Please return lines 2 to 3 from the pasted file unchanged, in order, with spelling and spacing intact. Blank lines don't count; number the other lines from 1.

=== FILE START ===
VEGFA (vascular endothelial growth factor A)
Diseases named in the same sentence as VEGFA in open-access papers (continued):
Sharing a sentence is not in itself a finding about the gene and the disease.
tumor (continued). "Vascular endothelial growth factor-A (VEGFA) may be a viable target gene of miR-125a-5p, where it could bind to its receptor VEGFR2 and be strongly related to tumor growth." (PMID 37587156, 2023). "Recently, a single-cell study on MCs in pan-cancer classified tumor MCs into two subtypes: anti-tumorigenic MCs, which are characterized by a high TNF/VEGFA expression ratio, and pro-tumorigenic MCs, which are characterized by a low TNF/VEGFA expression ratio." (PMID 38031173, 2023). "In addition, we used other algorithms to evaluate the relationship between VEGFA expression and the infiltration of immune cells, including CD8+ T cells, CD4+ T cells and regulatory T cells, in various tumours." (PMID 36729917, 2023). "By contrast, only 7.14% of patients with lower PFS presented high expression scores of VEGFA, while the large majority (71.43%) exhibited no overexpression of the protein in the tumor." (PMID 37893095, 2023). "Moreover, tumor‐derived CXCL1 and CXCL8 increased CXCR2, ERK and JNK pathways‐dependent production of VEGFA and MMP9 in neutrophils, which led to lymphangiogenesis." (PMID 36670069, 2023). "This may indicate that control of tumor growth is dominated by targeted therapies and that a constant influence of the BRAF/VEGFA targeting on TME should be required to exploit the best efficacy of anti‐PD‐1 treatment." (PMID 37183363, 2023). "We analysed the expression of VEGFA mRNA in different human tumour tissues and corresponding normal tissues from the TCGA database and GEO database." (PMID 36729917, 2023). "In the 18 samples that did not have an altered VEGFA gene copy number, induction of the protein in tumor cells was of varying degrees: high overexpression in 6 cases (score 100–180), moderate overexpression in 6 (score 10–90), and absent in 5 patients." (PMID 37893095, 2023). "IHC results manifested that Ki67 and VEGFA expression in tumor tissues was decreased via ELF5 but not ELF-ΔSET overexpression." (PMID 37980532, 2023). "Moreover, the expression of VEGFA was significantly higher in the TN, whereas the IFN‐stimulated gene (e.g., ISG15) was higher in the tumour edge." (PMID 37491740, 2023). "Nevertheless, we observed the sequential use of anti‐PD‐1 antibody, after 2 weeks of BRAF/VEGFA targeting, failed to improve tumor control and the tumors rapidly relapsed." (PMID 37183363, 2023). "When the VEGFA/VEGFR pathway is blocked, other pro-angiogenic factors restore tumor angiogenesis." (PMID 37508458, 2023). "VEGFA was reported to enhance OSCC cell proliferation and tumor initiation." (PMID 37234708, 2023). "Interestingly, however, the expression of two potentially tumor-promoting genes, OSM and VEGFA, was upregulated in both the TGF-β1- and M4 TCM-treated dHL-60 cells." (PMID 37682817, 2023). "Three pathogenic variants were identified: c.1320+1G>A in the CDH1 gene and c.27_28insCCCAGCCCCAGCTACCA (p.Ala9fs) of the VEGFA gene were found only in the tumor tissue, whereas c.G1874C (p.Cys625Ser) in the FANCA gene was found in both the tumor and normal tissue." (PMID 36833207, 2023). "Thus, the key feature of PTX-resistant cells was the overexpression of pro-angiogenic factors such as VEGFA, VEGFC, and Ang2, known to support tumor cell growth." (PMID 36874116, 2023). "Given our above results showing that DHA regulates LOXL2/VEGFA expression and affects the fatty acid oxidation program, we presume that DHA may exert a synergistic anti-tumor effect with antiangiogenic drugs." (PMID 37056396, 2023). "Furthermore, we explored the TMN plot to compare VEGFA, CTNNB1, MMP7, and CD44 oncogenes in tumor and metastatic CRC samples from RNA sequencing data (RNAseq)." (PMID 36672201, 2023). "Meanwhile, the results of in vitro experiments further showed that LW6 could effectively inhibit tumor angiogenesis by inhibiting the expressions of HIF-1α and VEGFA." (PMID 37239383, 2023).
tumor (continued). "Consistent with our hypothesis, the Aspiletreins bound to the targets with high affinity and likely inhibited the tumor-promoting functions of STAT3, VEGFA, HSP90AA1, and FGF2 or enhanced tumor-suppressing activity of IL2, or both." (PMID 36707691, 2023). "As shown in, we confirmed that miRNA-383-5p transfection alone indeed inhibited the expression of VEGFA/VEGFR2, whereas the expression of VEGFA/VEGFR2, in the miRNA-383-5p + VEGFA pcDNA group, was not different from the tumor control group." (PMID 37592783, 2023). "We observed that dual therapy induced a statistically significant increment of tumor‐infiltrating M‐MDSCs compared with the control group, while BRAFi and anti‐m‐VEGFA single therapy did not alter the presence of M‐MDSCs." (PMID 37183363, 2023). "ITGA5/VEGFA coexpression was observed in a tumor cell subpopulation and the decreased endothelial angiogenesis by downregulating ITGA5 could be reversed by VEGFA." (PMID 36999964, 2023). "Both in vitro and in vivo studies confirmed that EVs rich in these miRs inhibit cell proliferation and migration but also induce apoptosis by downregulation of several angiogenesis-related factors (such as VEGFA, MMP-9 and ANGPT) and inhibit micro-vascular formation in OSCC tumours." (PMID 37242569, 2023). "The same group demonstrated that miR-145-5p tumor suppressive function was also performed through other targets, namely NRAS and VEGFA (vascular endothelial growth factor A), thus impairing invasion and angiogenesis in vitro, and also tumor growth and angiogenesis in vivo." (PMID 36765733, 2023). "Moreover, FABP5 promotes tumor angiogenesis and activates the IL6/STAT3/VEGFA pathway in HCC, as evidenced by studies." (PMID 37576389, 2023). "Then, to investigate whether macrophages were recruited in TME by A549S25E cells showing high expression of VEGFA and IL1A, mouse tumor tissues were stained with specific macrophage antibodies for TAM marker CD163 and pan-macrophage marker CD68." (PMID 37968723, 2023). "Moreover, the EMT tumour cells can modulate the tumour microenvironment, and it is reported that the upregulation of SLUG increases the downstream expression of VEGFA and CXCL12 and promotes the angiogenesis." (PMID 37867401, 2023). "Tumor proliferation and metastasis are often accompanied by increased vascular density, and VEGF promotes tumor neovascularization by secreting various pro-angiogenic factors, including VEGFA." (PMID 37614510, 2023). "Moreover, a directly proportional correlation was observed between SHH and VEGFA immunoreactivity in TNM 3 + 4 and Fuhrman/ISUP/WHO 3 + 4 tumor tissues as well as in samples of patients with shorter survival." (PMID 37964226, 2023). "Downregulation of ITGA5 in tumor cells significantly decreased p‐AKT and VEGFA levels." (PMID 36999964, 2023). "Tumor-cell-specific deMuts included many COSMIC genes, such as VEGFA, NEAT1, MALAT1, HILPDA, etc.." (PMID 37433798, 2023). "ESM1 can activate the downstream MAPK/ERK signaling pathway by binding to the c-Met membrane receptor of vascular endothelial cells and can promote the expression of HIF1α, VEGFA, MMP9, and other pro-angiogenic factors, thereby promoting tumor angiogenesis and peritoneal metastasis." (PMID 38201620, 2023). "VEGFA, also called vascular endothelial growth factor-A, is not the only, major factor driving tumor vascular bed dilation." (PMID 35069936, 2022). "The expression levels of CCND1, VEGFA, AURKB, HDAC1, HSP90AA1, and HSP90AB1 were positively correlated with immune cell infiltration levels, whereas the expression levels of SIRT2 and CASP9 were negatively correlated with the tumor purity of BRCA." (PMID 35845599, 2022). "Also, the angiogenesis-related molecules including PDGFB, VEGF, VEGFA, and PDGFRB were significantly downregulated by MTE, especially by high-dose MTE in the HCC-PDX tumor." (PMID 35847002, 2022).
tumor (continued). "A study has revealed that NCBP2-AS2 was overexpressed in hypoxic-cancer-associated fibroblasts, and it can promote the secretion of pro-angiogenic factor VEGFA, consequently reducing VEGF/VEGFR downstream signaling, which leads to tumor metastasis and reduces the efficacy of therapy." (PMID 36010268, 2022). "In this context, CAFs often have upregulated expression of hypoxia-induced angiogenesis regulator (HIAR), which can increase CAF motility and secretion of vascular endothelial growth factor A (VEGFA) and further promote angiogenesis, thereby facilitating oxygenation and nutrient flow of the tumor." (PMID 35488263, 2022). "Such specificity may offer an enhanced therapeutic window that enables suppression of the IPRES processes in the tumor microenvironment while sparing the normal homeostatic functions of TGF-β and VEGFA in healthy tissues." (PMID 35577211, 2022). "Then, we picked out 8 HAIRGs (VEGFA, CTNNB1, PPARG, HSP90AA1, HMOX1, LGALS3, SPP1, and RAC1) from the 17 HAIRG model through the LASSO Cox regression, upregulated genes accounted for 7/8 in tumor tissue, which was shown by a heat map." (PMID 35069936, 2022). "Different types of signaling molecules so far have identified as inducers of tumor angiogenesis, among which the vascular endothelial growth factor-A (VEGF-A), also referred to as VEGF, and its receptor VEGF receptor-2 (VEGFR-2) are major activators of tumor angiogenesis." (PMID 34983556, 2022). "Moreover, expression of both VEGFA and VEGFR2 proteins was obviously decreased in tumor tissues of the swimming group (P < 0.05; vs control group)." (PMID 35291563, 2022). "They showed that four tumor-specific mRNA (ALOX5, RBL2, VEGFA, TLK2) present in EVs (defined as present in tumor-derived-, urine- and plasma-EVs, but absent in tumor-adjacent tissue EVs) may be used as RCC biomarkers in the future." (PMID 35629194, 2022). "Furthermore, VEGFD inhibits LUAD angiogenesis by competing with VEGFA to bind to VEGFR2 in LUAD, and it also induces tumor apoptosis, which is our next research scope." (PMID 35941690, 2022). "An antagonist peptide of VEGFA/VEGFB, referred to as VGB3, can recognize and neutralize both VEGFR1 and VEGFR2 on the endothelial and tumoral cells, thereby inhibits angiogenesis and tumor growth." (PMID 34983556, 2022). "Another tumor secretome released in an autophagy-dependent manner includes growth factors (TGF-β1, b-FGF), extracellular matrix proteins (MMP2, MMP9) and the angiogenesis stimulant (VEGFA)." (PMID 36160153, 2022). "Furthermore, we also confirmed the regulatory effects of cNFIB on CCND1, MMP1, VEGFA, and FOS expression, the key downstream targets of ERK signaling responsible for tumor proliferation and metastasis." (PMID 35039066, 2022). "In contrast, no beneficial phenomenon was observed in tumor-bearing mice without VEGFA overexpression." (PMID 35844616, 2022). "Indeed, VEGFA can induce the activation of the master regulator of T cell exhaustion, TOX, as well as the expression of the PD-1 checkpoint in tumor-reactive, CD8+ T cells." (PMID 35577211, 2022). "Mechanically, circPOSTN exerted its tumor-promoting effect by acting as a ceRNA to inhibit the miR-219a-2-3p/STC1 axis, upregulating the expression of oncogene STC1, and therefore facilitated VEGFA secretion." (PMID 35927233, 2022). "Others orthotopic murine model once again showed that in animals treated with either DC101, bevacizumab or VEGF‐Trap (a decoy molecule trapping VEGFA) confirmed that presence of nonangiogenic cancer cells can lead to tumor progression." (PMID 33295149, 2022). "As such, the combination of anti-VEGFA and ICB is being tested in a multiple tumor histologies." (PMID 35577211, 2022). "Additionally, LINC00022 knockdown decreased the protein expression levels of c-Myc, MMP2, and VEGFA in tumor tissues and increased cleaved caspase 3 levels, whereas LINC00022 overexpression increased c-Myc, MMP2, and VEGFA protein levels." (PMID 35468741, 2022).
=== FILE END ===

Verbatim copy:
Diseases named in the same sentence as VEGFA in open-access papers (continued):
Sharing a sentence is not in itself a finding about the gene and the disease.